curve

1 of 3

adjective

archaic
: bent or formed into a curve

curve

2 of 3

verb

curved; curving

intransitive verb

: to have or take a turn, change, or deviation from a straight line or plane surface without sharp breaks or angularity

transitive verb

1
: to cause to curve
2
: to throw a curveball to (a batter)
3
: to grade (something, such as an examination) on a curve

curve

3 of 3

noun

1
a
: a line especially when curved: such as
(1)
: the path of a moving point
(2)
: a line defined by an equation so that the coordinates of its points are functions of a single independent variable or parameter
b
2
: something curved: such as
a
: a curving line of the human body
b
curves plural : parenthesis
3
4
: a distribution indicating the relative performance of individuals measured against each other that is used especially in assigning good, medium, or poor grades to usually predetermined proportions of students rather than in assigning grades based on predetermined standards of achievement
5
: trend
a growth curve in advertising revenues
especially : a prevalent trend or rate of progress
often used in the phrases ahead of the curve and behind the curve
companies that are behind the curve in adopting new technologies

Examples of curve in a Sentence

Verb The tail curves over the dog's back. The road curves to the left. The fence curves in toward the side of the house. The railing curves out near the observation platform. Noun The dog's tail has a slight curve. There is a sharp curve coming up in the road. the price curve in relation to inflation
Recent Examples on the Web
Verb
The light of a star in the great distance, for instance, would seem to curve around a large object in front of it, nearer to us—like our Sun. Rebecca Boyle, TIME, 8 Apr. 2024 The ball soared across the lawn, cleared the pool and seemed to curve mid-air before landing right in front of Ferrara, who caught it in his hands. Abby Aguirre, Vogue, 4 Apr. 2024 When a total solar eclipse starts to curve across New York state at about 3:17 p.m. on April 8, Jessica DeCerce will be somewhere near Buffalo. Joanna Slater, Washington Post, 2 Apr. 2024 New renderings show a circular façade bursting with blossoming florals and trees, alongside curving balconies. Demetrius Simms, Robb Report, 25 Mar. 2024 Jutting trees shaded the narrow, shallow river, which gracefully curved its way into a thicket of emerald green. Mya Guarnieri, San Diego Union-Tribune, 3 Mar. 2024 With its soft gray lines and sleek, curving exterior, Project Hive looks less like a school and more like a wellness retreat or modern art museum. Rebecca Cairns, CNN, 25 Mar. 2024 Dragon’s Back trail curves through the southeast side of the city, winding through the contours of the mountain’s ridges above the coastline. Condé Nast, Bon Appétit, 20 Mar. 2024 The amenities continue out to the landscaped grounds, where Zen-like courtyards are bolstered by bonsai and maple trees, a seating area is warmed by a fire-pit, and a curving infinity-edge swimming pool with a Baja shelf and spa is flanked by a sundeck—all overlooking those picturesque vistas. Wendy Bowman, Robb Report, 19 Mar. 2024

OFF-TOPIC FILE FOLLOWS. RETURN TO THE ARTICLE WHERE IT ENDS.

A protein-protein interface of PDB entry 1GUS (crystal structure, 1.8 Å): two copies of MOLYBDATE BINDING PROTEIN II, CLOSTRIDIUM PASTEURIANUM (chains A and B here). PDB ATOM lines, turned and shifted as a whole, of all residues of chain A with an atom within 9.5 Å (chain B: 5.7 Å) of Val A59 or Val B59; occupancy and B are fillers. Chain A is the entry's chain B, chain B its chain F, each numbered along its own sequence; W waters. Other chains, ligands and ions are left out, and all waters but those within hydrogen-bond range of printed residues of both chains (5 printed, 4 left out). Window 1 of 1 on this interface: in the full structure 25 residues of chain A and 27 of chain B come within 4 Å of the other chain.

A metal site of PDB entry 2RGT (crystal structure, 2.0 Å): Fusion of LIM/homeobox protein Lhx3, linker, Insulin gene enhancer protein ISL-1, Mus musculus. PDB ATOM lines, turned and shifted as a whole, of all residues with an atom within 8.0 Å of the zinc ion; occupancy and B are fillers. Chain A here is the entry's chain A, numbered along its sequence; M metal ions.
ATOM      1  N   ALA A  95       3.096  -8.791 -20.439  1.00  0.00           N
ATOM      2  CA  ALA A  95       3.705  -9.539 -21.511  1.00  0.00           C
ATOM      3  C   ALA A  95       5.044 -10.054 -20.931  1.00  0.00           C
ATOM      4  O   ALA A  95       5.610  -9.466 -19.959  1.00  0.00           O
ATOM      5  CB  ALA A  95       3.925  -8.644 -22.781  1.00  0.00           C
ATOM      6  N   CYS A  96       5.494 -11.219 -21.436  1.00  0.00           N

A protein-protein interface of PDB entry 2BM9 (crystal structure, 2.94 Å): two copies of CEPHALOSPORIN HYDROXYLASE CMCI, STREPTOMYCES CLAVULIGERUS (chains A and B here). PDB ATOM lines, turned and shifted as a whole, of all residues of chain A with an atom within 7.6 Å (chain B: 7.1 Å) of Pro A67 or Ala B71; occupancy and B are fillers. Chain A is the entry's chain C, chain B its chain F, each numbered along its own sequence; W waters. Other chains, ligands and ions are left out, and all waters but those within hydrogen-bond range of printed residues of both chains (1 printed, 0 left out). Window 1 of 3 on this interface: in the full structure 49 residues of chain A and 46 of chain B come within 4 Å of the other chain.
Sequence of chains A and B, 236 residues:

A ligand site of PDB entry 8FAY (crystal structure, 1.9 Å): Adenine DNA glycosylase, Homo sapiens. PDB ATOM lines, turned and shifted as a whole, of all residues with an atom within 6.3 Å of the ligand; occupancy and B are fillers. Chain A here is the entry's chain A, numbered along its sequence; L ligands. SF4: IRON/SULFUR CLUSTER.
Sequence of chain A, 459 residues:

Noun
The cut of this style fits curves effortlessly and adds an element of effortlessness. Essence, 9 Apr. 2024 Combining a team of talented designers with extensive consumer research, Karat Home is staying ahead of the curve in design trends and preferences. Kansas City Star, 8 Apr. 2024 In an age where every click and search is a clue to what customers want, Hudson Fusion has managed to stay ahead of the curve. Tyler Shepherd, USA TODAY, 8 Apr. 2024 The jeans are made from a soft and durable cotton blend that’s designed to contour curves. Clara McMahon, Peoplemag, 5 Apr. 2024 France wanted to get ahead of the curve in the hope of shaping the outcome. Célia Belin, Foreign Affairs, 5 Apr. 2024 Its innovative design features a leaf-like backrest that mimics the spine's natural curve, promoting healthy posture and comfort. Bethany Braun-Silva, ABC News, 3 Apr. 2024 The Omega Marine was ahead of the curve, having been available for industrial use since 1932 and commercially since 1939, but soon Blancpain came out with the Fifty Fathoms in 1953, with Rolex launching its Submariner in 1954. The Editors, Robb Report, 28 Mar. 2024 Photo : Infiniti The QX80’s looks have been revised to be smoother, sleeker, and more contemporary than the complex curves presented before. Basem Wasef, Robb Report, 2 Apr. 2024

These examples are programmatically compiled from various online sources to illustrate current usage of the word 'curve.' Any opinions expressed in the examples do not represent those of Merriam-Webster or its editors. Send us feedback about these examples.

Word History

Etymology

Adjective

Middle English, from Latin curvus; akin to Greek kyrtos convex, Middle Irish cruinn round

Verb

Latin curvare, from curvus

First Known Use

Adjective

15th century, in the meaning defined above

Verb

1594, in the meaning defined at intransitive sense

Noun

1596, in the meaning defined at sense 1a

Time Traveler
The first known use of curve was in the 15th century

Dictionary Entries Near curve

Cite this Entry

“Curve.” Merriam-Webster.com Dictionary, Merriam-Webster, https://www.merriam-webster.com/dictionary/curve. Accessed 22 Apr. 2024.

Kids Definition

curve

1 of 2 verb
curved; curving
1
: to turn or change from a straight line or course
the road curved to the left
2
: to cause to curve

curve

2 of 2 noun
1
a
: a line especially when curved
b
: a line connecting points on a graph or in a coordinate system
2
: something that bends or turns without angles
a curve in the road
3
: a ball thrown so that it moves away from a straight course

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